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Garmin suing uAvionix?

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FWIW, the meaning of "obvious" with respect to patents is not at all what you might think.   The bar is actually quite high, i.e., something has to be really, seriously, obvious to one "skilled in the arts".    The patent is pretty clearly teaching how to make an ADS-B system work with reduced connectivity by sniffing own-ship transmissions.   I doubt that citing other technologies that sniff a transmission and do something with it would be considered prior art if they weren't in the context of ADS-B.   The claims are all pretty clear that the context is an ADS-B system.

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3 hours ago, teejayevans said:

I think it does have a radio, it’s just using the DC wiring as antenna to capture the signals.

Maybe so.  I didn't see it listed on their website, but I might've just missed it.

2 minutes ago, EricJ said:

FWIW, the meaning of "obvious" with respect to patents is not at all what you might think.   The bar is actually quite high, i.e., something has to be really, seriously, obvious to one "skilled in the arts".    The patent is pretty clearly teaching how to make an ADS-B system work with reduced connectivity by sniffing own-ship transmissions.   I doubt that citing other technologies that sniff a transmission and do something with it would be considered prior art if they weren't in the context of ADS-B.   The claims are all pretty clear that the context is an ADS-B system.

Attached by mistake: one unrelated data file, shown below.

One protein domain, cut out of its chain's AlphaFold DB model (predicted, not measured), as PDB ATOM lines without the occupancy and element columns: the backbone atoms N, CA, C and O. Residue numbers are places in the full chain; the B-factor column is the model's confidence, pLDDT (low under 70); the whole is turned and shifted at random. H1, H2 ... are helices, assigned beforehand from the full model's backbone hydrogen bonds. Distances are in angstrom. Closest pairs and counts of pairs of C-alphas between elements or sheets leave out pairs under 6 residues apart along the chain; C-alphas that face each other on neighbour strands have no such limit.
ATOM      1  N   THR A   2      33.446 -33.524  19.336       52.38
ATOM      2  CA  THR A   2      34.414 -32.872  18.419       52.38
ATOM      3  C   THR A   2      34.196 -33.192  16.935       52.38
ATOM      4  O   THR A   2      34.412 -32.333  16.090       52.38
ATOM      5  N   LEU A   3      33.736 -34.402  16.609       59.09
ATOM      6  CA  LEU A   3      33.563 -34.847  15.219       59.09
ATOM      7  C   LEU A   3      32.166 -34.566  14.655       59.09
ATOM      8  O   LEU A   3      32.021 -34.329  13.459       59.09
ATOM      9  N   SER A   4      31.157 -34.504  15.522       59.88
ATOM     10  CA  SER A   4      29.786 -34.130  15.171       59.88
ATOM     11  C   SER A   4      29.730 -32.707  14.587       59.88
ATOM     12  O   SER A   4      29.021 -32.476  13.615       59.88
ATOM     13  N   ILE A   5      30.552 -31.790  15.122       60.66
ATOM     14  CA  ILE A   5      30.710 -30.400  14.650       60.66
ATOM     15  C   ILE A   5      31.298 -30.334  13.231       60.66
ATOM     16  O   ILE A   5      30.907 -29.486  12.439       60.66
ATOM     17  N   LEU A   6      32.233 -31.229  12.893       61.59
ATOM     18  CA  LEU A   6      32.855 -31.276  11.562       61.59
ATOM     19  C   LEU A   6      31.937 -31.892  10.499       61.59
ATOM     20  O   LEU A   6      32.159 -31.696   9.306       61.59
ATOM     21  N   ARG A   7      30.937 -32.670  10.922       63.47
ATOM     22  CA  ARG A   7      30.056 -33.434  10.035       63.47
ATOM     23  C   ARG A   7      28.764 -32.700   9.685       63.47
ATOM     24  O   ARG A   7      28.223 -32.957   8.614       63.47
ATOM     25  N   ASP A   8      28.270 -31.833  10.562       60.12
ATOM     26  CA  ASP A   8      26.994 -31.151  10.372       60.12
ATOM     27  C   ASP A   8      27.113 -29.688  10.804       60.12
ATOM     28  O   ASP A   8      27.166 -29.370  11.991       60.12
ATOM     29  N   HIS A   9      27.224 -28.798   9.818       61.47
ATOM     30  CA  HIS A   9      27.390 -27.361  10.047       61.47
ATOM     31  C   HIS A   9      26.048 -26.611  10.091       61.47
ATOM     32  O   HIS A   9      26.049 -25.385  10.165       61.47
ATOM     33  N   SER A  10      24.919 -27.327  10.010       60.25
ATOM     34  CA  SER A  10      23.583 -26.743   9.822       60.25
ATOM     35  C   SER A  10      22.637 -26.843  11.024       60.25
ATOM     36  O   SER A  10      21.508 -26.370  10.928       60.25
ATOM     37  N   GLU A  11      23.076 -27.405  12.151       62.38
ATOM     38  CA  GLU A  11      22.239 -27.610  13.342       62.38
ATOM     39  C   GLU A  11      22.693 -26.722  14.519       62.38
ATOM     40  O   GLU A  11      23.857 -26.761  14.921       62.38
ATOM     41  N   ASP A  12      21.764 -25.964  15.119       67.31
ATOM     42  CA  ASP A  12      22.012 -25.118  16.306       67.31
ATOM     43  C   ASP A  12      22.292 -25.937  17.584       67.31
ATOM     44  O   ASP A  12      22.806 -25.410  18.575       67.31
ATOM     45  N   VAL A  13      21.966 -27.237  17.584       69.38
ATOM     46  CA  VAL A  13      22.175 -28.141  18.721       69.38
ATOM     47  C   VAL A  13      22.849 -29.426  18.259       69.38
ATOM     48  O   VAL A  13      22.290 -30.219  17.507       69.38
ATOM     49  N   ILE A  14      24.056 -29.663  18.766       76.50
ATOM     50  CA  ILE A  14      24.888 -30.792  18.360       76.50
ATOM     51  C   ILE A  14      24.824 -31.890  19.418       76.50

Yeah, in patent litigation that is true (he who spins the better story, right?).  On the other hand, the Inter Partes Review is specifically intended point out examination errors, such as failing to realize the patent is just applying a known technique (prior art) to another application with no novel elements (but do it on a airplane!).  Lots of computer and business process patents have been invalidated via that route and for that reason.  I'm just hoping the same applies here...

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This is from the TSO install manual that is now posted.  I'm curious if they reworded this following the garmin lawsuit or if they always included the wording that it was a power line monitor?

uavionix manual.PNG

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On 8/23/2018 at 11:45 AM, bob865 said: